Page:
5- Falconer, M.A. and Cavanagh, J.B. Clinico-pathological considerations of temporal lobe epilepsy due to small focal lesions. Brain 1959; 82:483-504.

6- Falconer, M.A.; Serafetinides, E.A.; Corsellis, J.A. Ethiology and pathogenesis of temporal lobe epilepsy. Arch Neurol 1964; 10:233-248.

7- Gloor, P. Mesial temporal sclerosis: historical background and an overview from a modern perspective. In Epilepsy Surgery ; Luders, H. (Ed), Raven Press, New York, 1191, pp 689-703.

8- Maher, J. and McLachlan, R.S. Febrile convulsions: is seizure duration the most important predictor of temporal lobe epilepsy? Brain 1995; 118:1521-1528.

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10- Sagar, H.J. and Oxbury, J.M. Hippocampal neuron loss in temporal lobe epilepsy: correlation with early childhood convulsions. Ann Neurol 1987; 22:234-340.


Mesial temporal sclerosis is the main pathological substrate present in refractory temporal lobe epilepsy and its presence is often related to the occurrance of febrile seizures in infancy. There is an on-going discussion on the nature of mesial temporal sclerosis as it related to epilepsy: cause or consequence. CB, a previously normal child developed hyperosmolar coma after abdominal surgery at the age of 6. Three months afterwards he developed simple and complex partial seizures with an increasing frequency and refractory to multiple mono- and politherapic drug regimens. He was evaluated for surgery at the age of 13. Ictal and interictal recordings showed left temporal lobe abnormalities. Early CT scaning suggested left temporal atrophy. MRI showed mesial temporal sclerosis. Neuropsichological testing showed verbal memory deficits and he passed a left carotid artery amytal injection. He was submitted to a cortico-amygdalo-hippocampectomy and has been seizure-free since then. The clinical data obtained from this patient suggest that at least in this case mesial temporal sclerosis would be related to the cause of epilepsy and not resultant from repeated seizure activity.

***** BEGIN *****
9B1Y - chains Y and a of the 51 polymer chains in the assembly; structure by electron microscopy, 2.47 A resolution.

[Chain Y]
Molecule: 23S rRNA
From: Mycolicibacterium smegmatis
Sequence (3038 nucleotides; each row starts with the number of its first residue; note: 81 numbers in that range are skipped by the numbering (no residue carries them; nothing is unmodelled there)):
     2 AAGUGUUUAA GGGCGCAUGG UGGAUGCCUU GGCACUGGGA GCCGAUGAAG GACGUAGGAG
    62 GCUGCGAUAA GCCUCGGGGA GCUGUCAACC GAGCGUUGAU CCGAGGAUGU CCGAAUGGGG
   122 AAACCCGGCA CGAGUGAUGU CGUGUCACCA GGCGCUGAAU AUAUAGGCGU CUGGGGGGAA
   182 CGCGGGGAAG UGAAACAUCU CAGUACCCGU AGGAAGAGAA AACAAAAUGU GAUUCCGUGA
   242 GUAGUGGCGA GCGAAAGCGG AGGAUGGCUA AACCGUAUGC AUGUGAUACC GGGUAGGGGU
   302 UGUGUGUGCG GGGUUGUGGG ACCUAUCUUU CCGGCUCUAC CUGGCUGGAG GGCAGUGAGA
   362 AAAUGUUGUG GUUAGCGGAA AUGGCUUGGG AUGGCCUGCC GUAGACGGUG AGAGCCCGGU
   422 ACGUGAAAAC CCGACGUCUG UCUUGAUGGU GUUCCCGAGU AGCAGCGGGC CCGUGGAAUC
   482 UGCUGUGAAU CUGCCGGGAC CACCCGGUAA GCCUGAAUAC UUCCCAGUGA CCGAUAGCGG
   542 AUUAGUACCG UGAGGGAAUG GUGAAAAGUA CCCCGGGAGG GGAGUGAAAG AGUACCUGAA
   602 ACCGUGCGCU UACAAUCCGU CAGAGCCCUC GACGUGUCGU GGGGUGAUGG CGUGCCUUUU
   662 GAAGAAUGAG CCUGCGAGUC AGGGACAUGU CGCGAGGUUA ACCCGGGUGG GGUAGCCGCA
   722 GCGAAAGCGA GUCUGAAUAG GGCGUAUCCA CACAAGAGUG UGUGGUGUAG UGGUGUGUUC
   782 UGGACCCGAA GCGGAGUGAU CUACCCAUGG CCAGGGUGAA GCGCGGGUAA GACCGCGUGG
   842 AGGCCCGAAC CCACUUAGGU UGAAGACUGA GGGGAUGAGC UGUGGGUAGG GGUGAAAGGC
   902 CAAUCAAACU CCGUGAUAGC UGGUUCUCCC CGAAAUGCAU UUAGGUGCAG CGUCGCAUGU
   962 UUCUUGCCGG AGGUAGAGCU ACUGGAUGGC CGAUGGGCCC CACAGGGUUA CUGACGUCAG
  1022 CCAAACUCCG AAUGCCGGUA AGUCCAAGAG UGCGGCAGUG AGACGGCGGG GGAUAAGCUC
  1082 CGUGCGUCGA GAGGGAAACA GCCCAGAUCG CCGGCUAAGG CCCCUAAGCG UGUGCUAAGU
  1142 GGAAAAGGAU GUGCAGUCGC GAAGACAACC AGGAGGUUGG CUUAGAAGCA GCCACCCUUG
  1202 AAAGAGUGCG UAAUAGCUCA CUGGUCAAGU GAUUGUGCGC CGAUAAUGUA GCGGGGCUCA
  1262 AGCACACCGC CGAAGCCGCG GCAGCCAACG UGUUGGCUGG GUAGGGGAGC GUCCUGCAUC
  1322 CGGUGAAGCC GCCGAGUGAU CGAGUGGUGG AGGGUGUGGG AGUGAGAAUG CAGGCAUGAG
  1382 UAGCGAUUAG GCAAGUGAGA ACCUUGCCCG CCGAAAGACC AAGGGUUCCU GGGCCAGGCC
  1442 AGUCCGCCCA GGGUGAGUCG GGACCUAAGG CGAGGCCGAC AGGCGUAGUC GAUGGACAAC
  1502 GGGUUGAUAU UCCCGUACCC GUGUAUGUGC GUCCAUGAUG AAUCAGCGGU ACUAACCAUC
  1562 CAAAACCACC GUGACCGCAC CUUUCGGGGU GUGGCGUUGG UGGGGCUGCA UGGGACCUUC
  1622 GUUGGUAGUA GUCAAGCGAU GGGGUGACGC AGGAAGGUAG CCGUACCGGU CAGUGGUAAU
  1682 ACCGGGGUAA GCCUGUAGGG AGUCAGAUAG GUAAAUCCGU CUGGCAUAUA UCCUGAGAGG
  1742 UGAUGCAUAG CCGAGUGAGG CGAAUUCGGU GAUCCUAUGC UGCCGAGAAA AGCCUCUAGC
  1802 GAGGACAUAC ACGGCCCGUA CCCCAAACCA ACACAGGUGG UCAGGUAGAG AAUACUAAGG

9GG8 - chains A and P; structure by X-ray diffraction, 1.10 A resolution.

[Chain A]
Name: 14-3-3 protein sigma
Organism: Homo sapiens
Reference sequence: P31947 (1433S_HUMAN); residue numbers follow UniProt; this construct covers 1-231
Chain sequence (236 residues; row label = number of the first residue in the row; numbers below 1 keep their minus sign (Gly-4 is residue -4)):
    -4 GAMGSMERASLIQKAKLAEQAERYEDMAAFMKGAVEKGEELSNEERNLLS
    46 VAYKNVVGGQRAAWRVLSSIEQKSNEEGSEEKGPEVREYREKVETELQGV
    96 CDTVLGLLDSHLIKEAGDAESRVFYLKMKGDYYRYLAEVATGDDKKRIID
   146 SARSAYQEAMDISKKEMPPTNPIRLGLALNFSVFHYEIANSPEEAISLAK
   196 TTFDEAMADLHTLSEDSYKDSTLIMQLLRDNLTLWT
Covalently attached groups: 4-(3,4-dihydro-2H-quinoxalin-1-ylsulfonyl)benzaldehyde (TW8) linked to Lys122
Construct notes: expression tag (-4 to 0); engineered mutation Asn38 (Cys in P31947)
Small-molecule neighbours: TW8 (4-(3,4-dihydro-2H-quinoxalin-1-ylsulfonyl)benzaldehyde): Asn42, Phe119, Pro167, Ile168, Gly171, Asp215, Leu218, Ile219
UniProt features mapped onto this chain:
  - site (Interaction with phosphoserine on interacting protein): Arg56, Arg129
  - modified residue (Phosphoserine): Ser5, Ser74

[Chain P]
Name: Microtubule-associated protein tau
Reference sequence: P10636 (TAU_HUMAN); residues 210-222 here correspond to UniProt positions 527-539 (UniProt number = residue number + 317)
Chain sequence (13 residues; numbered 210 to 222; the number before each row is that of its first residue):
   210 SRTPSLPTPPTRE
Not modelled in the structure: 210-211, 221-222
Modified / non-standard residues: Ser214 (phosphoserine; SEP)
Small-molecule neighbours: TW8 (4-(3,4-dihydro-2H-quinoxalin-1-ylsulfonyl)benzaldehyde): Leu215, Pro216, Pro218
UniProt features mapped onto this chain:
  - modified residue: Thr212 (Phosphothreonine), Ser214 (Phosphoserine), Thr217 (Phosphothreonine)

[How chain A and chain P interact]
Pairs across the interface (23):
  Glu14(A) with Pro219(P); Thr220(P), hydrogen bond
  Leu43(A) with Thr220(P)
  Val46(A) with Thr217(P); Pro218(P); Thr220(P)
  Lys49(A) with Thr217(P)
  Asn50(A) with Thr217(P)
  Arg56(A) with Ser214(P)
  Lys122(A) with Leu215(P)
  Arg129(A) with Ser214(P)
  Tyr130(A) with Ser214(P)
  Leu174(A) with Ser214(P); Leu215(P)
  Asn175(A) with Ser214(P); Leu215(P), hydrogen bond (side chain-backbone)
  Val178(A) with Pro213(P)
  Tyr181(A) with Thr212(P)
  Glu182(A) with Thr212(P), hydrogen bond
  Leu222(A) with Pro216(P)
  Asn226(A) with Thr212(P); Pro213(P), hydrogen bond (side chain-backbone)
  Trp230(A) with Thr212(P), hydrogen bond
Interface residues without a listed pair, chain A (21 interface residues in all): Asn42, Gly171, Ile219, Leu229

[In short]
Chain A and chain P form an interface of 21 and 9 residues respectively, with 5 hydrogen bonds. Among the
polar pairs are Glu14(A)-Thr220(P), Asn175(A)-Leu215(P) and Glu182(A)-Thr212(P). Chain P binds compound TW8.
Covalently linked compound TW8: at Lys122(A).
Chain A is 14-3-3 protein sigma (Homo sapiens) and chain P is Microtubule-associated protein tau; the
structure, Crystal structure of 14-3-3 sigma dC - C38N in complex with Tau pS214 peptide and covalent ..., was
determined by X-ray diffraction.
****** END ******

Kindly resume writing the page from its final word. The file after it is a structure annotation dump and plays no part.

A esclerose mesial temporal é o principal substrato anatomo-patológico envolvido na epilepsia refratária do lobo temporal e está frequentemente associada à ocorrência de convulsões febris na infância. Persiste até o momento intensa discussão se a esclerose mesial seria causa ou consequencia da síndrome epiléptica. CB, uma criança previamente normal, desenvolveu coma hiperosmolar após intercorrência em cirurgia abdominal aos 6 anos de idade. Após 3 meses iniciaram-se crises parciais simples e complexas em frequência ascendente e refratárias a múltiplos esquemas terapêuticos em mono- e politerapia. Ele realizou investigação pré-operatória para epilepsia aos 13 anos de idade. Registros eletroencefalográficos de superfície ictais e interictais mostraram anormalidades temporais esquerdas. TC crânio antigo, próximo ao insulto sistêmico já sugeria atrofia do lobo temporal. RMN demonstrou esclerose mesial temporal. Testagem neuropsicológica mostrou deficit de memória verbal e este paciente apresentou o padrão passa-ipsi/falha contralateralmente no teste de amytal sódico. Ele foi submetido a uma cortico-amígdalo-hipocampectomia e está sem crises desde então. Os achados anátomo-patológicos são de esclerose mesial. Os dados obtidos neste paciente sugerem que, ao menos neste caso, a esclerose mesial temporal está possivelmente relacionada à causa da epilepsia e não à presença de crises recorrentes.

Figure 1 - Left: CT scan 4 months after the hyperosmolar coma showing left temporal lobe atrophy. Middle: Pre-operative MRI showing left mesial temporal sclerosis. Right: Post-operative MRI showing the extent of the cortico-amygdalo-hippocampectomy.